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Making Music

Over the last few months, the following two quotes have remained at the front and center of my thinking:


  1. “to be alive is to be appropriately tensioned and … to be tensionless, like a limp violin string, is to be dead (Ted Aoki)


In order to make beautiful music, instruments must be properly tuned. Too tight and strings will snap. Too loose and the music will be bland. The same is true for teaching. There are countless scenarios where there needs to be a fine balance for students to thrive. For example, students need structure in their homes and classrooms. Structure builds safety and helps children know what is expected of them. However, if there is too much structure, children will suffer. They need room to breathe and opportunities to make their own decisions. This leads to the second quote:


  1. " ... like ill-taught piano students: we play our songs, but we never really hear them because our main concern is not to make music but to avoid some flub that will get us in trouble." (Robert Capon)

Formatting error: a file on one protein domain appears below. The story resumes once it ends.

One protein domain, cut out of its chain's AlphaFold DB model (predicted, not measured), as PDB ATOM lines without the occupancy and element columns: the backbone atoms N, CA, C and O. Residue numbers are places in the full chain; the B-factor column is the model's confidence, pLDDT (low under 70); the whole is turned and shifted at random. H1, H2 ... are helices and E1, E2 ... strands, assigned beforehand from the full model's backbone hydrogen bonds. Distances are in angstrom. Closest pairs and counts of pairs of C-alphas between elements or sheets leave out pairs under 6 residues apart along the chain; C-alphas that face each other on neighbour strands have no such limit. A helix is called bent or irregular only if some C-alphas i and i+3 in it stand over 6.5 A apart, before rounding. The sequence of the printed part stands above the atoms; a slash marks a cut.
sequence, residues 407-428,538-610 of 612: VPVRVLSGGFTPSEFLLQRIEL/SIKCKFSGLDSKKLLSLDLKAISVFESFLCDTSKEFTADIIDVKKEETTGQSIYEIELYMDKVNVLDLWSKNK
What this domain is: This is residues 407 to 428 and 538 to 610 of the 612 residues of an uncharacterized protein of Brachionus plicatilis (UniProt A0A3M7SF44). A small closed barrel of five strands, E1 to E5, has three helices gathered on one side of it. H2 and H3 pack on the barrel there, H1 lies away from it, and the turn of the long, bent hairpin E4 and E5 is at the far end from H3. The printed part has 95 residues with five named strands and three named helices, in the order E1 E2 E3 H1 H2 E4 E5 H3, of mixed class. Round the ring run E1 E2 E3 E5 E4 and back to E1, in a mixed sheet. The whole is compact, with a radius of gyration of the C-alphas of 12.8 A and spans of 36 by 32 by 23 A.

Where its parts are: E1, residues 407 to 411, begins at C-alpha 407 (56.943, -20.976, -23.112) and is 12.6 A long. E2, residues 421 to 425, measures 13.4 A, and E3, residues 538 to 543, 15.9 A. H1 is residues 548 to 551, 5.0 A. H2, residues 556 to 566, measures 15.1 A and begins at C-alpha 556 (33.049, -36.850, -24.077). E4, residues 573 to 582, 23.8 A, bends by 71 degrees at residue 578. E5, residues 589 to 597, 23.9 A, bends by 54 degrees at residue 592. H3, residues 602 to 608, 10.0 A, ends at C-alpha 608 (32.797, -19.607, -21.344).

It is my hope that children will feel safe and comfortable in their classrooms. I hope that children have adults who they can trust and speak to when they are sad or upset about a situation. It is my hope that I will not be like the strict and up-tight piano teacher. Yes, my students might be able to do all of their math facts. Yes, the artwork might look neat and tidy. Yes, they might become stiff and obedient when I walk into the room, however, where is the life in that? How can we call that living?


My hope is to see children make a symphony with the life they have been given. I realize that they can’t do this alone. They need a village of loving individuals who can love and support them wherever they go. It is my hope that I will become more like the supportive music teacher who has found a balance to teaching music. Not too strict, yet not too lackadaisical either. Teaching this way is hard. It is messy. You can’t predict how things will turn out and I think that’s okay.


My ideal picture of a student in school deeply connects to a child playing the piano at a music concert. I imagine her walking up to the wooden stool with a smile on her face. Her mom and dad are watching in the audience and the child gives a quick wave to them before sitting down. She takes a deep breath and begins to play the song. The notes blend together in a way that deeply moves the audience. As the child plays, she moves her body back and forth, back and forth, back and forth. There is freedom in her soul. There is joy! There is peace and not a worry in the world about making a mistake. If a wrong note is played, it’s no problem; she will continue to play her song. And because she is not worried about playing the song perfectly, she is able to make rich, beautiful music!





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